Suffering from what’s known as acute post-withdrawal syndrome, he experienced shakes, anxiety and depression. “You cannot feel joy,” he said. “Your serotonin levels are so messed up, nothing makes you happy.”
It was 2014, three years since his last relapse, but Tyler still was depressed, and he considered suicide, he said. “I was like, ‘God if you’re there, help me,” he related. ” ‘Whoever you are, tell me who you are. I’m going to kill myself. I need help.’ ”
The next day, he said, he had a sudden impulse to resume skateboarding, something he hadn’t done since he was 15. He was out of practice and out of shape, but it made him feel good, Tyler said.
Tia contacted Erick Hermanson, executive director of Head of the Lakes Youth for Christ and the Encounter. Although it was summer and the skatepark was closed, Hermanson invited Tyler to use the facility whenever he wanted.
“Whatever would help Tyler in his sobriety, man, I was down for that,” Hermanson said, after joining the conversation last week.
‘Really good inside’
Tyler’s addiction and withdrawal had left him socially anxious, but over time, he and Hermanson began having conversations.
“The more I got to know Tyler, the more I saw somebody that was really good inside and somebody that had a great heart,” Hermanson said. “And I learned that Tyler was somebody that you could depend on.”
Tyler didn’t know it, but his mother was lobbying for Hermanson to add him to the Encounter staff.
Hermanson was dubious.
“I remember thinking, ‘A recovering drug addict?’ ” he related. ” ‘He doesn’t talk that much. I don’t know if he’d be that good with the kids.’ ”
The youth center was struggling financially that summer, Hermanson said, and he had lost some of his staff. Given the circumstances, Hermanson invited Tyler to take a part-time position as skatepark director.
By that point, Tyler was employed by a Christian organization, but he didn’t yet think of himself as a Christian. He wasn’t interested in any particular religion, he said, and he associated church with “listening to old people sing.”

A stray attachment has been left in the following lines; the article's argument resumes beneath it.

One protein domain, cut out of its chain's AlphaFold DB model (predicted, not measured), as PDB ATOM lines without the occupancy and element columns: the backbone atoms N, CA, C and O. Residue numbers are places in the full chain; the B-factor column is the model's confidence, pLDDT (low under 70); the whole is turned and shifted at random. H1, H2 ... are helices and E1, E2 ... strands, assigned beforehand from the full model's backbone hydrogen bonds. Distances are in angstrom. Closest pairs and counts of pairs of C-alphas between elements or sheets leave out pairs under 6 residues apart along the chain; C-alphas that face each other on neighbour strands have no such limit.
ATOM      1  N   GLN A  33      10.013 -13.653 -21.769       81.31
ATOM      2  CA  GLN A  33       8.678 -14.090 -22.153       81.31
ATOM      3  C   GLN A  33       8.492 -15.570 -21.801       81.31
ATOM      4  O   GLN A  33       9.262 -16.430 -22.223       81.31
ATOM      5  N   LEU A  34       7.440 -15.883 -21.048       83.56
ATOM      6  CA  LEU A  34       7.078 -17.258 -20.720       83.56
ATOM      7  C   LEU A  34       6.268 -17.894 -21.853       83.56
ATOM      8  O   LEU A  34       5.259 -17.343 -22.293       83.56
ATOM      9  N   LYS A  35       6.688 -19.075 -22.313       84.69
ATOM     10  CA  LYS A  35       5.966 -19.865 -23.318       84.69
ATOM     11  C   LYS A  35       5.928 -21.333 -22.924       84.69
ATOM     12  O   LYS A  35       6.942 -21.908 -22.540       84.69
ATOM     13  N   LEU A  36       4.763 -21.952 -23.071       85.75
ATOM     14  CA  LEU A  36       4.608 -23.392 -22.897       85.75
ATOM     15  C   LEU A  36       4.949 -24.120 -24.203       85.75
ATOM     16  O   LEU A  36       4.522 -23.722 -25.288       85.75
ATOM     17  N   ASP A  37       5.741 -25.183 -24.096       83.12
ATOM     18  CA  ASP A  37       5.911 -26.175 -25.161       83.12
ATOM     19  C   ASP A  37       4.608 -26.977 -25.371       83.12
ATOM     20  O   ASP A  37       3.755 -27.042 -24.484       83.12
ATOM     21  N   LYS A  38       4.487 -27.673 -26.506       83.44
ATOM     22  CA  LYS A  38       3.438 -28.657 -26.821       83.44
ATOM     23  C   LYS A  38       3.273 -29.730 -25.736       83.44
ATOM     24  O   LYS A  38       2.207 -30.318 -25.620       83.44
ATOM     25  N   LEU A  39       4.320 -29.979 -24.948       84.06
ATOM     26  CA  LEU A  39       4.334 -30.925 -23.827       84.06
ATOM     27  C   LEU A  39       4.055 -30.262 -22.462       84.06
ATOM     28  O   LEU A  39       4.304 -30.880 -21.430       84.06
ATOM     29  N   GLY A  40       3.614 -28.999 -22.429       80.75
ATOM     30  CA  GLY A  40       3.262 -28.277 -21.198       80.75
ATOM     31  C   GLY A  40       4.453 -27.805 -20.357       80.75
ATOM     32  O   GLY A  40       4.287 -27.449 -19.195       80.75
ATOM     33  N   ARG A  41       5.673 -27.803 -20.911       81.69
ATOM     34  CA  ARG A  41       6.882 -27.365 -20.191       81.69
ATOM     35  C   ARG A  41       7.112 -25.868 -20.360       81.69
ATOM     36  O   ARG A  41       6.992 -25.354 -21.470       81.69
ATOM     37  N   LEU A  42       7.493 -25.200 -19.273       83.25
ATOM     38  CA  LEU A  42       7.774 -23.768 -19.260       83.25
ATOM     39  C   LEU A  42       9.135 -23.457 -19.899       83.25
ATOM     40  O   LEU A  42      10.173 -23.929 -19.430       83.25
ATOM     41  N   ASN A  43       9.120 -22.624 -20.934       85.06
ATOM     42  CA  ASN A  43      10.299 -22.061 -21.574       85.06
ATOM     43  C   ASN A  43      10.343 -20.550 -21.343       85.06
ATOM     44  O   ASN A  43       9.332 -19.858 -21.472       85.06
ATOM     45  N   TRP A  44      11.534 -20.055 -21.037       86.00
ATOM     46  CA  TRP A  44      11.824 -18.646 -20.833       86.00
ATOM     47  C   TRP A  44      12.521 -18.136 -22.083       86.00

But when Encounter volunteer Sophia Amborn invited him to Westside Vineyard, where her parents are pastors, he agreed to try it. To his surprise, Tyler enjoyed it and “at this point I was thinking some of the things in the Bible actually are true.”
At another service, he came to the front and prayed with Amborn and experienced what he described as the Holy Spirit. “You feel this overwhelming peace, but you’re crying but you’re not sad,” Tyler said.
Amborn, now 20 and a student at the College of St. Scholastica, started dating Tyler the following summer.
Last year, Tyler became the center’s full-time skatepark director — like others on the staff, he has to raise half of his own support.
“People see the change in Tyler’s life,” Hermanson said. “They see how good he is with the kids. He’s actually their friend. He’s somebody that actually cares and would do anything for them.”
Drug-free for nearly six years, Tyler still suffers from acute post withdrawal syndrome, he said. He wakes up in pain, has days when he doesn’t feel well physically and struggles with insomnia. He’s just gotten to the point where he’s comfortable sharing his story.
In addition to her full-time teaching job, Tia has become a crusader for families struggling with addiction, developing a curriculum to help guide them through the process.
“There was nothing out there, really, for families,” she said. “You feel very alone. And I don’t want anybody else to feel alone like we did.”
Tyler’s story is a testimony to a changed life, Amborn said.
“He is … very strong, very dedicated,” she said. “I think that’s part of it. … But then, also, it was straight-up God. Because God laid out every single thing to (bring) him where he is now.”